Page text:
The façade is coated with a thin layer of insulation and all the openings feature a perforated metal blindfold. The intention was not to create a break between interior and exterior but rather to increase the sense of openness from within. The abstract, white exterior contrasts nicely with the exposed concrete of the interior. It’s as if conventional urban landscape was reversed.
I love the concrete table that protrudes out of the wall.
Source: Sanpei Junichi’s website
December 29, 2011 Comments Off
It’s bustling but don’t call it a restaurant. It’s comforting but don’t call it a café. Located in Yokohama, Sakae is a restaurant that was engineered and designed around human interaction an experience. The space, which was designed by Kentaro Yamazaki (YKDW), features a single communal dining table situated right next to the kitchen.
With an emphasis on local, organic ingredients, Sakae offers what they like to call, “something different.” Whether it’s a new appreciation, a new point of view or a new discovery, the space is intended to mix a new ingredient into you daily routine, whether you like it or not.
I’ve always found communal tables idealistic in nature but rather awkward when executed. I can’t say I’m a particular fan of the concept but the elegant and minimal space is tempting me to give it another shot.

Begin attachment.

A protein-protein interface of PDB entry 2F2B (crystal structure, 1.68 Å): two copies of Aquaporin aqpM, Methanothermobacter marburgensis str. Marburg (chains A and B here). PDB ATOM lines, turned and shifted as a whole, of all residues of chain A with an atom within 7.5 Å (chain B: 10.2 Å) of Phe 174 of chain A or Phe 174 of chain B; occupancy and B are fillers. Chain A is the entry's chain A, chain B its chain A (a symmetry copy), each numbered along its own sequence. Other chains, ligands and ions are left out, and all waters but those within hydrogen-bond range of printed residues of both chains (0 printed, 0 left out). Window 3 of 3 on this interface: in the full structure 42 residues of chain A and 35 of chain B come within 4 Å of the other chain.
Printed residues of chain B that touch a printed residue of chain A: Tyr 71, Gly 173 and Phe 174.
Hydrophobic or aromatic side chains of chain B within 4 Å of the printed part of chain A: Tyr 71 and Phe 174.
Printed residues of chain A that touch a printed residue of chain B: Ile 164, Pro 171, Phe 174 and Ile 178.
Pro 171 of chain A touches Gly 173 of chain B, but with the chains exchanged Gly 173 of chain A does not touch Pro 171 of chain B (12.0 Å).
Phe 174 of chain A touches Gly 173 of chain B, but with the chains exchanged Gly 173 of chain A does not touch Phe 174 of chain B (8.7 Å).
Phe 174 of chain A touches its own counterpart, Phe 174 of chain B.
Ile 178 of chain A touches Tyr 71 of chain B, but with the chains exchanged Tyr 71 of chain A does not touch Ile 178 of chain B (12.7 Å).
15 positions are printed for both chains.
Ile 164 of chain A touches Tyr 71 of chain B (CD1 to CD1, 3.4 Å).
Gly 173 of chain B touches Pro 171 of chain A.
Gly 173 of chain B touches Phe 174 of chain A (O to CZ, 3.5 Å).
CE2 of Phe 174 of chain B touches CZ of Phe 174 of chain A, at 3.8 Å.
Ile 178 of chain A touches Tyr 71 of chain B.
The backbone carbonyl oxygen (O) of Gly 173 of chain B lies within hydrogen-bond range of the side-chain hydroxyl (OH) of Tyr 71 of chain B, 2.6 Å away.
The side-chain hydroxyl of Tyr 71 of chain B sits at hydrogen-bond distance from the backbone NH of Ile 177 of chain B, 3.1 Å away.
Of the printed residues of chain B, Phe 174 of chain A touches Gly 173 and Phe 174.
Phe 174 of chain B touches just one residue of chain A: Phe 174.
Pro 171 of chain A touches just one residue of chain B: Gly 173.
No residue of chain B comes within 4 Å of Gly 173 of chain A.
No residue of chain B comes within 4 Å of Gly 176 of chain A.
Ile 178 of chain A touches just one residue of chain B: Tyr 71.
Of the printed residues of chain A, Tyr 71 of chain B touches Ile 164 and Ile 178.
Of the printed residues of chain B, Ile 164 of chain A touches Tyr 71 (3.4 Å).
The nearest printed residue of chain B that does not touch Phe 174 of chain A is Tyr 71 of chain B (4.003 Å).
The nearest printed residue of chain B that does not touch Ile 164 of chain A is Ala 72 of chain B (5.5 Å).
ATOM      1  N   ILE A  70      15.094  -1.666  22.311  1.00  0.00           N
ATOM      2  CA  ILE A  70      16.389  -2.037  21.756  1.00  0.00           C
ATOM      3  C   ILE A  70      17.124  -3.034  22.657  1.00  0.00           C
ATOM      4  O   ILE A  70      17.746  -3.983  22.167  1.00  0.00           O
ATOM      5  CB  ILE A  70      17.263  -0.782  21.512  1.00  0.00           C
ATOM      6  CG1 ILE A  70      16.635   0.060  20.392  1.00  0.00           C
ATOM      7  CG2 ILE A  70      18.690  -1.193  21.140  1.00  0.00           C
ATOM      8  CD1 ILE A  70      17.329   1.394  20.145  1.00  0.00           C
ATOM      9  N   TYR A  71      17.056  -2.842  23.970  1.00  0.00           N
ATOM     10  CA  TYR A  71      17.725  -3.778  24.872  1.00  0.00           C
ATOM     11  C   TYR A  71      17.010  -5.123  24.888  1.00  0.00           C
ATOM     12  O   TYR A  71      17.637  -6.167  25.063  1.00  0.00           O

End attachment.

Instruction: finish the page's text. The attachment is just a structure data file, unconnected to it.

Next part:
The herbs and flowers that appear to sprout out of the table are the work of botanic artist Makoto Azuma and total artistic direction for the space was done by Yu Shigematsu. Although there are events and activities going on during the day, the space as a restaurant usually only functions during the evening. Check out their website to make reservations or plan a visit.
Source: YKDW website
December 28, 2011 Comments Off
Last month architecture duo Torafu Architects (Koichi Suzuno and Shinya Kamuro) completed a PR Room in Tokyo for the global sports brand Nike. Comprised of 3 different spaces – entrance, initiative and stock space – the architects utilized aluminum fins with interchangeable graphics in order to create an flexible environment where display walls coexist with large graphic branding.
Such great attention to detail: the sneaker sole pattern carved into the flooring. Check out all our stories on Torafu.
Source: Torafu’s website
December 27, 2011 Comments Off
Iconic Japanese industrial designer Sori Yanagi (柳宗理) passed away on December 25, 2011 at a hospital in Tokyo due to pneumonia-related complications. He was 96 years old.
here is a clip from a 2007 retrospective of his work that took place at the the Museum of Contemporary Art Tokyo. The clip features a large chunk of Yanagi’s work, as well as an appearance from the designer himself, who was 91 at the time. There’s even a cameo by Naoto Fukasawa.
Sori Yanagi was known for his unique forms, which brought simplicity and unexpected practicality into everyday homes through his industrial designs in everything from kitchenware and furniture to toys and even bridges. Yanagi never lost sight of aesthetic and artistic ideals. Yet his work was functional and practical, demonstrated by usage in the the everyday household day-in and day-out.